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Monday, June 10, 2013

How much to get ConnectED?

Warning: this post contains irresponsible speculation which leads to unpleasant projections.  Read at your own risk.

According to numerous news reports, "administration officials" have said the new ConnectED program might temporarily add "no more than 40 cents" to monthly phone bills.  Let's take a look.

OK, first: 40 cents per what?  The news reports all say 40 cents per bill.  Does that mean if my family is on a single cell phone account, we pay 40 cents, but if we have 3 accounts and get 3 bills, our cost will be $1.20/month?  Will a business with a hundred phone lines also be paying an extra 40 cents/month?  Or do they really mean 40 cents per line?

Since a flat 40 cents/month would require a complete change in the way contributions are calculated, I'll bet what they mean is that they'll increase the USF contribution factor and the result will be a 40 cent increase for a typical consumer.  That would be a very substantial percentage increase.  Like maybe 25%.  We'd be talking about an increase in the contribution factor from 16% to 20%.

And how much does it add up to?  At this point, any calculations would be wild speculation.  So of course you know I'm going to speculate wildly.

Let's start with a "per line" flat fee of 40 cents.  According to the ITU, the U.S. has 145,875,000 landlines and 290,304,000 cell phone subscriptions.  [Am I the only one who's surprised to find that we have twice as many cell phones as landlines, and that we have about 1 cell phone per man, woman and child?]  So that's about 436 million lines.  At 40 cents per month, that would be about $2.1 billion per year.  Dang, that doesn't seem like much.  Maybe they really are talking about 40 cents per line.  [I'm guessing the ITU leaves out VoIP lines, but I'm guessing that's chicken feed.]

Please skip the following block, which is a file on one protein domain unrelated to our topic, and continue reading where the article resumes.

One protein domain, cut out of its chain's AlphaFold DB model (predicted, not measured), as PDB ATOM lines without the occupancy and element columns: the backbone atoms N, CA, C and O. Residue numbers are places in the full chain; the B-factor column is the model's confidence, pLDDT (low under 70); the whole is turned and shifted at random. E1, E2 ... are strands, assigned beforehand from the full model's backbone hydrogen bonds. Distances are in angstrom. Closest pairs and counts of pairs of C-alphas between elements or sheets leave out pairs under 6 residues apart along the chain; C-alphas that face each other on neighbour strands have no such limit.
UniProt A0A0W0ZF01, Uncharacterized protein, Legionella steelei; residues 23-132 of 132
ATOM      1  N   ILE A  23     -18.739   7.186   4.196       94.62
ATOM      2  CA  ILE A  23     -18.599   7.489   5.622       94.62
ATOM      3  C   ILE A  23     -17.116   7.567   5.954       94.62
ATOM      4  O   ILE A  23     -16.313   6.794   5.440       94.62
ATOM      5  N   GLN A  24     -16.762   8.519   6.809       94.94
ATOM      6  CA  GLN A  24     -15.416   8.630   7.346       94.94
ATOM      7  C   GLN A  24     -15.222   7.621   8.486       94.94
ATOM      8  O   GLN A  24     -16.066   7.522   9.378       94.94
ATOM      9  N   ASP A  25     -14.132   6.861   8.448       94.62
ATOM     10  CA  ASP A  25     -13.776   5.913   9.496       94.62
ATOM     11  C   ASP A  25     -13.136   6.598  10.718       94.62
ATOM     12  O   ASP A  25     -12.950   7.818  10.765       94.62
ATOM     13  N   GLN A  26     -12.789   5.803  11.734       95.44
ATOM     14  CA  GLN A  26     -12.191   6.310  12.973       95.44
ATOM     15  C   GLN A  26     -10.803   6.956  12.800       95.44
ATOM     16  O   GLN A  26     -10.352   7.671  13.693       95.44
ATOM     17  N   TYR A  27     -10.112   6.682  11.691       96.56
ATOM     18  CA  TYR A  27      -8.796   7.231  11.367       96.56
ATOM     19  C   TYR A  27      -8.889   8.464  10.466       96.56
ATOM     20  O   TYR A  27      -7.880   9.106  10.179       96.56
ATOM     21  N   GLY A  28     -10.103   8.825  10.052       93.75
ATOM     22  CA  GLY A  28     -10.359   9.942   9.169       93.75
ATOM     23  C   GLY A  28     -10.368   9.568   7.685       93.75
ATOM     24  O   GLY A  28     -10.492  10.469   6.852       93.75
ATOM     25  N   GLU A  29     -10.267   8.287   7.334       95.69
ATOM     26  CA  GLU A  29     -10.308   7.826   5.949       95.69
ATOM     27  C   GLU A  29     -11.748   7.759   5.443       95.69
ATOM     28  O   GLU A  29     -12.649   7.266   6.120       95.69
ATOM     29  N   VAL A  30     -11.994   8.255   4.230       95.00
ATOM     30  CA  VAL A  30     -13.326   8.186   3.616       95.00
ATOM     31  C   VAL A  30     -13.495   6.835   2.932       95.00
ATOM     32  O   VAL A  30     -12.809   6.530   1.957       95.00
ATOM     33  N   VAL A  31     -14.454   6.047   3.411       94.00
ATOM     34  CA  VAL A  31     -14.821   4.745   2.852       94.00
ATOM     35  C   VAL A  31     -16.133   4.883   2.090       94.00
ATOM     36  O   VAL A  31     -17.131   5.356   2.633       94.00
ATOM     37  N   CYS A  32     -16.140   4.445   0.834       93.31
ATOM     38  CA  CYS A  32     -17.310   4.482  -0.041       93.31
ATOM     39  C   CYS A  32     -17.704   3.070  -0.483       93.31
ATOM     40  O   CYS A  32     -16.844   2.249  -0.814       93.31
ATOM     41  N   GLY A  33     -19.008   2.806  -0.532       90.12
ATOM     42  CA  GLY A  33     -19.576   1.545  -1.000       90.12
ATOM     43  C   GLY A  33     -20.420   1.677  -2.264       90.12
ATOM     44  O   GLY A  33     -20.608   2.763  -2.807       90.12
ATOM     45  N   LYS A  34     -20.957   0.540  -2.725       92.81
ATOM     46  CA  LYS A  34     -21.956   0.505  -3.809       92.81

What about 40 cents per bill?  Well, now we're moving from rough estimate to pulling numbers out of my of the air, because I have no idea how many phone lines there are on the average bill.  I'd guess the median is probably 1, so let's say that the giant pool of singletons drags the average down to 2 lines/bill.  That means we get about $1 billion/year.

What about a 25% increase in the contribution factor?  That's easy.  The USF disbursed $8.7 billion in 2012, so a 25% increase gets us an extra $2.2 billion.  But that 25% figure was a total guess; I wouldn't be surprised to learn the actual increase would be as little as 15% or as much as 40%.  That would mean somewhere between $1.3 billion and $3.5 billion in additional funding.

How much do we need?  I did some back-of-the-napkin calculations [I have a high-tech napkin that runs Excel].  Under my most optimistic scenario, it will require $733 million/year in E-Rate funding to run 100 Mbps circuits to 99% of the schools in the country, or $1.2 billion to reach 1 Gbps.  But that estimate is unrealistically optimistic, because it assumes that all the schools are within 10 miles of a carrier's existing Metro Ethernet node, and uses a price that's on the low end.  Realistically, I don't see how $2 billion/year to provides E-Rate funding for 1 Gbps to 99% of the schools in the country.  And that's just to have a connection to nothing.  If you have one location, then you need to pay an Internet port charge.  If you have multiple locations, you'd have to get a bigger circuit at your hub site to handle incoming WAN connections, and then get an Internet connection from the hub.